If nothing else, Kleinfeld [the Siemens boss] should help put to rest stereotypes about dour German execs. At a November dinner in Munich with business journalists, one Italian scribe waved his Nokia (NOK ) mobile phone in Kleinfeld's face and demanded to know how Siemens can compete with the handset industry's market leader. Kleinfeld replied by snatching the Nokia phone and dropping it in a glass of water. The message: We'll drown the competition. (Kleinfeld later gave the journalist a waterproof Siemens phone instead.)

;-)

Dear Amara:

I was only able to track down the BB because the first two DB employers told me DB does not have a lost and found hotline - that was the first thing I asked for. They were both wrong, they HAVE a hotline (its 1.28 EUR per minutes and completely useless). Anyway, the result was I called the next some stops on the train's route and asked someone to talk to the train's personnel. By the time the train was in Cologne someone had found the BB and gave it to the staff who said he'll send it back to me.

I was lucky in another regard: I had set the alarm to wake me up when I had to change trains. Since I didn't sleep I didn't need it but when I was on the 2nd train I realized it hadn't gone off. It must have gone off in the other train though, and the alarm is really annoying. So I believe someone must have crawled under the seat to turn it off. Otherwise the BB might have been lying there until the cleaning staff found it.

Dear Arun:

It took more than 12 hours to answer your comment, I consider that to be 'much after' you wrote it ;-)

All the best,

Sabine

amaragraps said...

I'm sorry you're sick, Bee. Do you know about Airborne? It's available in the States and possibily in Canada too. I used to get sick every time I had a heavy travel until about a year ago, when I started taking Airborne before and after each long plane and train ride. Traveling like what you were doing (and me too) is crazy anyway, you know. We are not superhuman (yet). To help your sickness here is a virtual rasberry and a virtual ginkgo leaf, from the garden of my Muenchen friends, taken this morning. They have high quality anti-oxidant and nutritional properties, and did you know that the ginkgo tree is a living fossil? I just learned that this morning.

I'm back in Frascati. 'Air Dolomite' handled the Munechen to Roma flight. Lufthansa's Italian subsidiaries carry the stereotypical personalities of Italian businesses, I decided. Air One, the subsidiary I usually use, is always late. Air Dolomite looks good, with little under the lid. Today the stewardessed handed out classy cards that described the high quality gourmet food that Air Dolomite serves, selected and prepared by their well-known chef. The cards didn't describe the menu for today, so I begin to anticipate the meal and get hungry. When the meal arrived, it was packaged very elegantly in nice looking boxes, while inside was essentially crackers and cheese.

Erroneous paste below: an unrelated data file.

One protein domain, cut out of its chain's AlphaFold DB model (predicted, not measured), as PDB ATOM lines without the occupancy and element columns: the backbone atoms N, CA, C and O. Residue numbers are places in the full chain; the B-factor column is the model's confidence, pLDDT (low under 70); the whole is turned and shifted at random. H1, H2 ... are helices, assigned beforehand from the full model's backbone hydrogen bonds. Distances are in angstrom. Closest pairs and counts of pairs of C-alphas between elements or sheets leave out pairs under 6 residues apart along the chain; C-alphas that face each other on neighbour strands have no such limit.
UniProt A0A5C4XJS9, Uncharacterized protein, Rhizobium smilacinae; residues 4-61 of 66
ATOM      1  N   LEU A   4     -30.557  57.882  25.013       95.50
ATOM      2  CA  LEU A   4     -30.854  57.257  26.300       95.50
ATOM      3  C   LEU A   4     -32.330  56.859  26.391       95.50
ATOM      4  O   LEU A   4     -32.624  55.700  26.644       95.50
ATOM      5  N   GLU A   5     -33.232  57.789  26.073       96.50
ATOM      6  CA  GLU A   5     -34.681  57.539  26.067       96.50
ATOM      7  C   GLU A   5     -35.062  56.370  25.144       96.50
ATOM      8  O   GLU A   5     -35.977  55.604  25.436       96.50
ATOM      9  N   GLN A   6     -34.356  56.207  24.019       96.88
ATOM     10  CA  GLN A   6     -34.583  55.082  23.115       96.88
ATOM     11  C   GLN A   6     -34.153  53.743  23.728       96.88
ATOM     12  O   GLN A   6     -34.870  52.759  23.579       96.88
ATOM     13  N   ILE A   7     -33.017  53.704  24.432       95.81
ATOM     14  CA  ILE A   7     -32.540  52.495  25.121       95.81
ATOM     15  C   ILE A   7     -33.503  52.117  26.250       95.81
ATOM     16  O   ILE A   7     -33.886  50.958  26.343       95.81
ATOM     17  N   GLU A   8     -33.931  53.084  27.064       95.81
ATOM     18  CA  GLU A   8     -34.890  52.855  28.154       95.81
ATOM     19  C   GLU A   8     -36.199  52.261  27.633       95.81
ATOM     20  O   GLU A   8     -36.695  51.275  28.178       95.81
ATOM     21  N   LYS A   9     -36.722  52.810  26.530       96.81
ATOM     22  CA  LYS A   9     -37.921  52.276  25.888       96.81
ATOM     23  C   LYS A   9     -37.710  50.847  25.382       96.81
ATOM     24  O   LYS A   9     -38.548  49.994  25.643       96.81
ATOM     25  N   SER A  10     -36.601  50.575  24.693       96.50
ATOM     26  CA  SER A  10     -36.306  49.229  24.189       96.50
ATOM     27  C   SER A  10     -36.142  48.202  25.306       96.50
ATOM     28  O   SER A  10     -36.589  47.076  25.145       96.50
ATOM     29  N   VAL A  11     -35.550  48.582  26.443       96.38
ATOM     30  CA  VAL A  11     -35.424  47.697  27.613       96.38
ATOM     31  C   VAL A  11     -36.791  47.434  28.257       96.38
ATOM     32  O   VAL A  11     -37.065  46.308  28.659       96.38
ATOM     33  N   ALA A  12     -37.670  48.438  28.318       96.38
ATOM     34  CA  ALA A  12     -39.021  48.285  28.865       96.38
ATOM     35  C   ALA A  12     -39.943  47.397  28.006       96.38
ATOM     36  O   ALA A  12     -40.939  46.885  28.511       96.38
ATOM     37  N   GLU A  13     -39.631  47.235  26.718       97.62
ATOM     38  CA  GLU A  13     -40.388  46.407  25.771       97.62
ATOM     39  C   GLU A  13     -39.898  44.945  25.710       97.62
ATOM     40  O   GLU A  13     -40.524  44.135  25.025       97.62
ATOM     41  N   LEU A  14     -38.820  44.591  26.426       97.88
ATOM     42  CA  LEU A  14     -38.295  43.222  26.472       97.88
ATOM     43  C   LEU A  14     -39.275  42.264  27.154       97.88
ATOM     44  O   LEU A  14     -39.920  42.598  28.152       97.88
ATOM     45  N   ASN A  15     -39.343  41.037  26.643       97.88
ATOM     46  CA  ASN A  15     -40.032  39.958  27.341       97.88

I'll have to remember that about the DB hotline. I've left umbrellas and gloves on DBs before (I didn't try to track them down, though). A DB conductor told me once that they could go into business selling all of those umbrellas and gloves left on the DB trains. I don't think they have many instances of lost Blackberries, however.

Bee said...

Dear Amara:

Good to hear you had a save trip. I too was flying Air Dolomiti last week, and we were given their info sheet about the Bio Products. Sounds nice to me. Though they should improve the labels on their wrappings. The stuff was labelled in Italian only, it was a bit weird. The guy next to me had the same problem. What I thought was a yogurt turned out to be some fruit jelly and what I thought was a chocolate bar turned out to be some unidentifiable cereal mixture (I'm sure it was healthy). They didn't understand 'diet coke' and forgot my tea... I actually have to say the Al Italia service was better (plus they have these nice cookies...).

No, hadn't heard of Airborne before, might give it a try. I have a cold and feel like shit. I suspect I caught it because I spent several hours on a chilly platform in Munich. The only thing I did today was to breathe germs at my dentist and bake a cake.


Best,

B.

amaragraps said...

Bee: Of Italian labels: Globalization hasn't progressed very far in the country yet. Of Dolomiti's food: That fruit jelly was supposed to be 'fruit puree', I think (mine was apricot).

And of Airborne: It's great stuff. Maybe you can have someone in the States send you a trial, to try and see what you think. Don't try to have any Airborne shipped into Germany now, though. It will be classified as medicine, and you will get a call from the customs officers telling you that your choices are to watch them destroy it, or pay money to have them send it back. I lost a year's worth of vitamins that way in 2000 when I sent a box of vitamins to myself from California to Heidelberg. Maybe you know that melatonin would be classified as medicines too.

Visiting your dentist and baking a cake (black forest, I hope :-)) is a productive day for a sick person!

amaragraps said...

The zoll.de link that didn't work should be this one:
http://www.zoll.de/english_version/a0_passenger_traffic/e0_vub/g0_medicines/index.html

amaragraps said...

Oh, forget it, I can't get the link to show up here. :-(

Bee said...

Hi Amara,

hmm, I've had send vitamins to me repeatedly, but I've asked my husband to classify them as candy ;-) Nah, the cake was an apple cake, and it was delicious. The local speciality thought isn't black forest but Frankfurter Kranz. I made this once, it's an enormous amount if work. Best,

B.

Bee said...

By the way: My baggage arrived :-))

amaragraps said...

Oh no.. I didn't realize.. your luggage was not with you on the train between Munich and Frankfurt? What an ordeal !

The apple cake sounds yummy, the Frankfurter Kranz, with the large quantities of butter and eggs sounds deliciously decadent.. Good thing then, that it is difficult to make.. :-)